Day 2 in Nashville, Tennessee, for the 15th Conference of ITERA–the Information & Telecommunications Education & Research Association.
This afternoon session is the annual Case Study Competition.
The case problem this year is medical records technology, policy, and business. Presenters have 20 minutes, then 5 minutes Q&A.
The second team is Ohio University. Athens, Ohio–not to be confused with Athens, Greece, they say.
They open with a problem statement, after giving a light-hearted introduction to their university (Hint: they are NOT Ohio State).
Health information technology they say was fronted by $35 Billion transition costs. This led to a standards and interoperability framework. The team suggests an encrypted email solution for records transfer.
The team proposes a National Health Information Service Provider (NHISP). They call for a state HISP in every state, interacting in a national schema.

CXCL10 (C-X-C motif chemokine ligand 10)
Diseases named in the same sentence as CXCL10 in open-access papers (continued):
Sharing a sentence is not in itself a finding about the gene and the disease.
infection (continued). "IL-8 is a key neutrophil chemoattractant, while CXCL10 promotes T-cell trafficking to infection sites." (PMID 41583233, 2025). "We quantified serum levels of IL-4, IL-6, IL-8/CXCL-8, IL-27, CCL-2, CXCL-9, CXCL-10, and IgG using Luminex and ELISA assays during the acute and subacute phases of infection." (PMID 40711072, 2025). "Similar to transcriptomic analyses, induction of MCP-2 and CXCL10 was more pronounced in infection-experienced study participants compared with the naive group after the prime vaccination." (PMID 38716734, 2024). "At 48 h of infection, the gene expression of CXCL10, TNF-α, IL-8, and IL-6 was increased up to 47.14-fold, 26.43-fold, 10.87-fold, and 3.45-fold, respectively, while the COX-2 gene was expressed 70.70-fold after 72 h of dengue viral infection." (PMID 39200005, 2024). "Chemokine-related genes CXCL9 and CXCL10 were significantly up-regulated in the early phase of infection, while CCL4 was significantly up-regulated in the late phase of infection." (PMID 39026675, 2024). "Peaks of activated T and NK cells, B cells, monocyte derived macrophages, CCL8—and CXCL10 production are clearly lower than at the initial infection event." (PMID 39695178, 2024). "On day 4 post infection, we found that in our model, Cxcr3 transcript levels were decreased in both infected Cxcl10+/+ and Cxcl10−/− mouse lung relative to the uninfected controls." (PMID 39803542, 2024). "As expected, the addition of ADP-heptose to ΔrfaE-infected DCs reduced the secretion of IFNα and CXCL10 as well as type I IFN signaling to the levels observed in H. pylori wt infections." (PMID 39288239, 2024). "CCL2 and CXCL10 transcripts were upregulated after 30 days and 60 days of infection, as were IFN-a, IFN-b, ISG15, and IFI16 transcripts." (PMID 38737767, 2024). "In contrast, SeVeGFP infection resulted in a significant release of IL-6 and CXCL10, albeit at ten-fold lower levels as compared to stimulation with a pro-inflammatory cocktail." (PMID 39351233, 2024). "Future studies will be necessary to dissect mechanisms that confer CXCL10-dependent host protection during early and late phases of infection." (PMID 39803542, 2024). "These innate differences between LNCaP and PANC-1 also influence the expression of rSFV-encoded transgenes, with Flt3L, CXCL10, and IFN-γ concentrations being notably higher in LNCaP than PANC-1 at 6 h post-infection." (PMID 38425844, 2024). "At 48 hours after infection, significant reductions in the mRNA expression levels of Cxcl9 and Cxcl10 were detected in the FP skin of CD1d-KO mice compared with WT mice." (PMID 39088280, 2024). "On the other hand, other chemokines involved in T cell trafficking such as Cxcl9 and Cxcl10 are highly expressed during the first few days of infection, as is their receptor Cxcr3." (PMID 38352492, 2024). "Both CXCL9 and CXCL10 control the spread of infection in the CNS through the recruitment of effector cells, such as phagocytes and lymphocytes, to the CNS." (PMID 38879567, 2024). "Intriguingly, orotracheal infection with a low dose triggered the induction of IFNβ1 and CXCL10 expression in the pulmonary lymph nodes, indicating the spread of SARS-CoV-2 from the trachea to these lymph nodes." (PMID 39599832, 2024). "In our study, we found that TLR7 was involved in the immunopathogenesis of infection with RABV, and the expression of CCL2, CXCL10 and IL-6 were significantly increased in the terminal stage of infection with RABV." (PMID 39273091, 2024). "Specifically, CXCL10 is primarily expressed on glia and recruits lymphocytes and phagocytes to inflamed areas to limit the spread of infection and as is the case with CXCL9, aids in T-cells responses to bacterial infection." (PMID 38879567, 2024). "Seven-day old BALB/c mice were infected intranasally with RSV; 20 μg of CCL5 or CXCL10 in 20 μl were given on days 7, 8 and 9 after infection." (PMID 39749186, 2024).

For individuals, the team suggests a smart card health card solution. Security in PIN-based.
The team shows a project lifecycle slide. Costs are $142.4 Million per state.
They want a cloud-based solution for resilience and to mitigate maintenance costs.
Judges ask about training program; what about continuing education? Answer, a public-private consortium of providers will handle this at state level.
Judge asks about national organizational infrastructure? Team has not covered this, they say.
Judge asks technical question–how does the team’s system allow clients to connect? Answer, apparently existing Internet.
Judge: National standards connecting with international? Team says international server gate on each coast; nodes in USA embassies would manage overseas.